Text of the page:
A popular counseling technique is called the “reframe.” Reframing is a therapeutic technique that assists individuals in broadening restricted perspectives. Reframing is taking heart issues and seeing them from a positive perspective; however it is not just positive thinking. Reframing uses our hurts rather than ignoring them or minimizing them. Reframing expands our understanding of the truth. Reframing helps us see things with the whole truth rather than our limited understanding. For example, while I used to wonder about the pain of my past, I now look back and see how God has used it to give me insight into the clients I counsel.
If you’ve ever seen Sheila Walsh speak at the Women of Faith conferences, you know that when her father got ill, he lashed out at her. Even though Sheila could forgive her father on a rational level, she could not get over the emotional pain his behavior had caused her. She was telling someone that her father had picked her over all the children to vent his anger. The friend said, “Sheila do you think maybe he lashed out at the one person he knew would never stop loving him?” See, the friend didn’t try to minimize Sheila’s pain or what her father did to her. He tried to give her a broader perspective that helped her get unstuck.
Again, reframing doesn’t ignore current losses. It doesn’t negate your truth or minimize what was done to you. Reframing uses events to make a situation better. Reframing helps us develop a life that has purpose and meaning; it turns our misery into a ministry. And reframing is a process — it doesn’t happen instantly.
Reframing actively, creatively, and productively helps us decide what we’re going to do. It uses what’s in our past or present. If someone hurts us, reframing helps us decide we’re not going to be a victims any longer. Recently, I was reading Invading the Privacy of God by Cecil Murphey (author of the huge bestseller Ninety Minutes in Heaven). He was raised in a large family where his father clearly favored his oldest brother. Cec concluded he was the biblical Esau (the one God hated) and that his brother was Jacob, the favored brother. He knew on a theological level he could trust God, but on an emotional level he spent his life trying to be good enough for God, fearing there wouldn’t be any blessing left over.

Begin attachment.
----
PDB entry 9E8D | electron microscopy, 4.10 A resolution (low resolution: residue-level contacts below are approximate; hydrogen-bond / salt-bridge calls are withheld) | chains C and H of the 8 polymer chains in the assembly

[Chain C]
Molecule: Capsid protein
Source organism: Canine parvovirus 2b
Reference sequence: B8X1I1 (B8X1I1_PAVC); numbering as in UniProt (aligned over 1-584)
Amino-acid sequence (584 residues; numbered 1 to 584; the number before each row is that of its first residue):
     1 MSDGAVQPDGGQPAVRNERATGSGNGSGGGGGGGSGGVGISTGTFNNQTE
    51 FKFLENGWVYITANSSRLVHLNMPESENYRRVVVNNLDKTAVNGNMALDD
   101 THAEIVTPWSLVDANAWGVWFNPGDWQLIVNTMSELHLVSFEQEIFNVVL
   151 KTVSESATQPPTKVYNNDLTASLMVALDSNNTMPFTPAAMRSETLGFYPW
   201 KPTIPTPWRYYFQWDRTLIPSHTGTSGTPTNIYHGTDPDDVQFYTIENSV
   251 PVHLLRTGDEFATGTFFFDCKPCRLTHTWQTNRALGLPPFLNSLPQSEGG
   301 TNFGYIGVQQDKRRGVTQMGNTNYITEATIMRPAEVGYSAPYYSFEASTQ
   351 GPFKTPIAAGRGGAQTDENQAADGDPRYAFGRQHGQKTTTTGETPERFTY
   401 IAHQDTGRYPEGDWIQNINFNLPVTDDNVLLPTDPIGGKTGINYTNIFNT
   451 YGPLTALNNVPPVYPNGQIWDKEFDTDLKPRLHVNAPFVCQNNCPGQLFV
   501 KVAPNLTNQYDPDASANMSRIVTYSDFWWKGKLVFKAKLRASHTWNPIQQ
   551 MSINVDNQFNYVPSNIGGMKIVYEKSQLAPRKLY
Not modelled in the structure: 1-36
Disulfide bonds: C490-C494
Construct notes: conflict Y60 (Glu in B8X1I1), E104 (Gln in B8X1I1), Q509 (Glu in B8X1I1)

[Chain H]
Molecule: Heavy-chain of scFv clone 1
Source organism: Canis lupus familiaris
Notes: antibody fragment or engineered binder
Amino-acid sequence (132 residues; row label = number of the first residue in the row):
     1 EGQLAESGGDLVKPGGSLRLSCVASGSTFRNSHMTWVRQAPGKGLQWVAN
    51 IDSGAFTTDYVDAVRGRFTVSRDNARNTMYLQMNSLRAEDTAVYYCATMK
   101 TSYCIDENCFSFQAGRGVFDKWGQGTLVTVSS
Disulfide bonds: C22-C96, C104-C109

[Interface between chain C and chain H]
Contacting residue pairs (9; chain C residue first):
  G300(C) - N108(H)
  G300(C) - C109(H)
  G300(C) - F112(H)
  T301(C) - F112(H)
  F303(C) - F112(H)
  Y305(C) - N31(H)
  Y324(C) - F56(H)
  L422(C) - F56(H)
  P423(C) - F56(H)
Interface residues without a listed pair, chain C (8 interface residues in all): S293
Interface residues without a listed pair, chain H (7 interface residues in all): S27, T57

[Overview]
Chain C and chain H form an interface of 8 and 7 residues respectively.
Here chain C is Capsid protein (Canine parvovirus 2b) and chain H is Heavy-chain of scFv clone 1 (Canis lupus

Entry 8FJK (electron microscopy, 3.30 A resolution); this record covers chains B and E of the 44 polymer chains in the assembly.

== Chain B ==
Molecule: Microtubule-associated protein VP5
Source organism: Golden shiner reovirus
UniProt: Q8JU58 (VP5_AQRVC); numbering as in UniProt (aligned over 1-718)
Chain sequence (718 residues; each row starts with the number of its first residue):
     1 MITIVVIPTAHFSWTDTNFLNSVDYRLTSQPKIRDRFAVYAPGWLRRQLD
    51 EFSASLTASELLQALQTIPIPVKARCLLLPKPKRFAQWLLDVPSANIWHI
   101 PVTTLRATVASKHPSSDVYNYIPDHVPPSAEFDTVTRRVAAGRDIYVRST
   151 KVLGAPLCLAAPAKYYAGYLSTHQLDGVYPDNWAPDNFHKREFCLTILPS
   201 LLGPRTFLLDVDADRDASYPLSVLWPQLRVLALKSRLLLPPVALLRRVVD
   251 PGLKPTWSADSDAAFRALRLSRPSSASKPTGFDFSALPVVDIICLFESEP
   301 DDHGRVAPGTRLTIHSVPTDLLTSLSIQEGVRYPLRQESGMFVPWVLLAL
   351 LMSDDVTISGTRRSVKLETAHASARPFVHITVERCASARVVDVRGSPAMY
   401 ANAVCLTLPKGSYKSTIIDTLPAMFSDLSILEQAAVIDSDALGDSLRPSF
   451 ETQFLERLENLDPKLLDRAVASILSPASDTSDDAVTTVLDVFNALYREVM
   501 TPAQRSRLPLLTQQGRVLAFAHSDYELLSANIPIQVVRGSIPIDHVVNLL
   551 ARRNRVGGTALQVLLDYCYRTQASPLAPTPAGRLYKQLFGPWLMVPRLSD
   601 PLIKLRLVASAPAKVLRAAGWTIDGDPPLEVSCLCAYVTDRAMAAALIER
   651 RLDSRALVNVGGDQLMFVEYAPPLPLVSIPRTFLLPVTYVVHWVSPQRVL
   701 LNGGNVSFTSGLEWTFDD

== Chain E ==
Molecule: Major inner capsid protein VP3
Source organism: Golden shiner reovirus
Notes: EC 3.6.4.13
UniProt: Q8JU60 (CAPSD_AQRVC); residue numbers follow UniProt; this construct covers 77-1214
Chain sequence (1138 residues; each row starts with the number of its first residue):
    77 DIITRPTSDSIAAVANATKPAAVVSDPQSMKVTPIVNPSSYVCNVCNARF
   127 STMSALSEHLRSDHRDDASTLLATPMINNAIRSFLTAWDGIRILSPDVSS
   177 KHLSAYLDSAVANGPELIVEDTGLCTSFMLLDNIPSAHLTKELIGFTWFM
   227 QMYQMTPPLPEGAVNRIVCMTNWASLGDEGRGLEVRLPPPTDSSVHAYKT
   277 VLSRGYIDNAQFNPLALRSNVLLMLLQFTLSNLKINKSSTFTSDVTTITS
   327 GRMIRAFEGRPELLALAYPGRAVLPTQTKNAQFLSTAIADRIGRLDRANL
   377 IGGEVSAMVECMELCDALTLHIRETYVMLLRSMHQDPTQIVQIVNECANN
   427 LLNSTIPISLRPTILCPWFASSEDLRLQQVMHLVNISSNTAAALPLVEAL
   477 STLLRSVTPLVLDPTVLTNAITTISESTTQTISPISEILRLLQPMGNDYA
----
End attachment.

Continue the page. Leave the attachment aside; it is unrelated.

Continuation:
One day, while alone in the woods, Cec screamed, “I’ve tried so hard to be good. I’ve tried to be the Christian you wanted me to be and look at the way you treat me!” It still took him years to realize that he was trying to earn God’s love, however it was the beginning of a more important truth: One morning he heard himself say, “Wait a minute, I’m not Esau, I’m Jacob.” He realized his Heavenly father was very different from his earthly one, and that he didn’t have to do one thing to earn God’s love.
What belief have you framed your life with? Could it be there is a broader truth? If the pain is so great that you can’t see this perspective, perhaps you may need another person to help you process the situation. Commit to talking with a trusted friend, pastor, or counselor today.